Harvard scientist Edward O. Wilson has called Dorothy Kerper Monnelly the "Ansel Adams of the wetlands." While Adams's signature subject was Yosemite Valley, Monnelly for more than 30 years has focused on the Great Marsh, near her home in Ipswich. Stretching 70 miles from Cape Ann to New Hampshire, it is one of the most pristine salt marshes in North America.
Monnelly shoots in black-and-white with a wide-format camera, a modern version of the one Adams used. Now her photographs have been collected in the book "The Great Marsh: Between Land and Sea" (Braziller).
She hopes the images - of the tides, trees, grasses, and sky in every season - will encourage the protection of a marsh that is productive as well as beautiful. A single acre of a typical salt marsh can produce 10 tons of organic matter in a year, while a wheat field, cultivated and fertilized, yields only a ton and a half.
Monnelly will show her work at 7 p.m. Wednesday at Porter Square Books, 25 White St., Cambridge. For details on an upcoming exhibit, visit dorothykerpermonnelly.com.
Defending readers' rights
Barbara Bailey, a librarian in suburban Hartford, remembers the chill she felt in the summer of 2005. That's when the FBI ordered her and three other officers of the Library Connection, a consortium of 27 libraries, to hand over patron records as part of a terrorism investigation. In addition, Bailey and other officers were barred from making the government order public. "My initial reaction was we're living in George Orwell's '1984,' " Bailey said.
The consortium refused to comply with the order and sued the federal government. Last summer the FBI withdrew its order. Since then, the consortium officers have been invited to speak all over the country. On Tuesday Bailey will join a panel discussion titled "Standing Up to the Patriot Act" at 6 p.m. at the Boston Public Library.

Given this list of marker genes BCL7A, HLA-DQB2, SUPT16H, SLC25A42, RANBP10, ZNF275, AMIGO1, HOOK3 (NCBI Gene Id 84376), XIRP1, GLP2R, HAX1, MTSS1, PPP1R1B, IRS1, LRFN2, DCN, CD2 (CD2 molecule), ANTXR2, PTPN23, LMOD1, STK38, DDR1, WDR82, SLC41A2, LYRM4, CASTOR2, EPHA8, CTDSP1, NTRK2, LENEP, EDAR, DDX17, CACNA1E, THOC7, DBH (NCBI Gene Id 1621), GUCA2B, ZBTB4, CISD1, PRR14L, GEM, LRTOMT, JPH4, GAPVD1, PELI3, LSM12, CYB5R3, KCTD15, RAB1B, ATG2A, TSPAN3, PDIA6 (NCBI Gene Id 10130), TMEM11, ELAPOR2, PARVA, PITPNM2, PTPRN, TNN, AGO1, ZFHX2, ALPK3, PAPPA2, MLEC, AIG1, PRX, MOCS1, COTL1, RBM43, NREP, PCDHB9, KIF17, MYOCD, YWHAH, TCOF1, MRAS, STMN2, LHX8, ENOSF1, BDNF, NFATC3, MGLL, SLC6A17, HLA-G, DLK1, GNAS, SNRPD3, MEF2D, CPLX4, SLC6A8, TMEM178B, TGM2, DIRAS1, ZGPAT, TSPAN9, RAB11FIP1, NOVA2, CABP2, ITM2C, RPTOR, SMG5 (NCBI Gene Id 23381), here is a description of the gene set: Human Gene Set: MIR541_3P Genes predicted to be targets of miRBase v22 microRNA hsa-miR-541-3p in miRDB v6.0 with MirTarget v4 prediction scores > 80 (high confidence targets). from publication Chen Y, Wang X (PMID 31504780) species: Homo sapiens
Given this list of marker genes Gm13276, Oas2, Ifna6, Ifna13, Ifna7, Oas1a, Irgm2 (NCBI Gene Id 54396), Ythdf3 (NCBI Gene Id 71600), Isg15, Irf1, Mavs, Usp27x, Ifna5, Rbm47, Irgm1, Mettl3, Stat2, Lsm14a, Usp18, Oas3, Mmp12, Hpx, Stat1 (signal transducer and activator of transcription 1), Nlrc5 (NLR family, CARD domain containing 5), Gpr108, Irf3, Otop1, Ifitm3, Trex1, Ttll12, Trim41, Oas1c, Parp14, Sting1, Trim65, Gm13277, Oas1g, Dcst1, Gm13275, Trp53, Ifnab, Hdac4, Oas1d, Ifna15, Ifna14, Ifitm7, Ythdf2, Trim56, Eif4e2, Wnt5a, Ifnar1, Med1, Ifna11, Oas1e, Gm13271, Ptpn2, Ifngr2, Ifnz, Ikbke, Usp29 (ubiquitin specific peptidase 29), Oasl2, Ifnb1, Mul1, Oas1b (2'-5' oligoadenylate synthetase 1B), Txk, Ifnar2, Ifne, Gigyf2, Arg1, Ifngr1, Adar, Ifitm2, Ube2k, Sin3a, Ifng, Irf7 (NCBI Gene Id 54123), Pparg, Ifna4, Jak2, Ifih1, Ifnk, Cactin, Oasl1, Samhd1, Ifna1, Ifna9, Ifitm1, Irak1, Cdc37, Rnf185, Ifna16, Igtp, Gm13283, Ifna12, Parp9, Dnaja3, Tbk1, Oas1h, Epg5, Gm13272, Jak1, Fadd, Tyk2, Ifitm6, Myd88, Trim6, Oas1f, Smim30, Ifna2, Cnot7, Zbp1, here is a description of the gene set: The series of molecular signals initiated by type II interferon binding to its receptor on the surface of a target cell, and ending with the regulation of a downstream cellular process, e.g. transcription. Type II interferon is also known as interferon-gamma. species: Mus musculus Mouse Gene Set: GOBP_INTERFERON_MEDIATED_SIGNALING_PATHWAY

For "Haunted Baseball: Ghosts, Curses, Legends, and Eerie Events," authors Mickey Bradley and Dan Gordon, Yankee and Red Sox fans respectively, called on the memories and imaginations of major league players, managers, fans, and groundskeepers. Johnny Damon says he was once pinned down at his home in Florida by a ghost. A cleaning-crew supervisor at Fenway Park describes the otherworldly cries he's heard coming from the Green Monster seats. Derek Jeter wonders whether the ghosts of Yankee Stadium will move to the new ball field, scheduled to open in 2009, and shares his own aspirations to be a ghost: "I'd love for them to say that I was out there! That means you've had some kind of an impact."
"War and Peace," by Leo Tolstoy; translated by Andrew Bromfield (Ecco)
"Red Sea," by Emily Benedek (St. Martin's)
"The Art Thief," by Noah Charney (Atria)
Pick of the week
Elli Meeropol of Odyssey Bookshop, in South Hadley, recommends "The Family Diamond," by Edward Schwarzschild (Algonquin Books of Chapel Hill): "Linked by the author's generous attention to his characters and by the mixture of generations and cultures that enrich them, these nine stories sparkle with humor, insight, and heart."
Jan Gardner can be reached at JanLGardner@yahoo.com.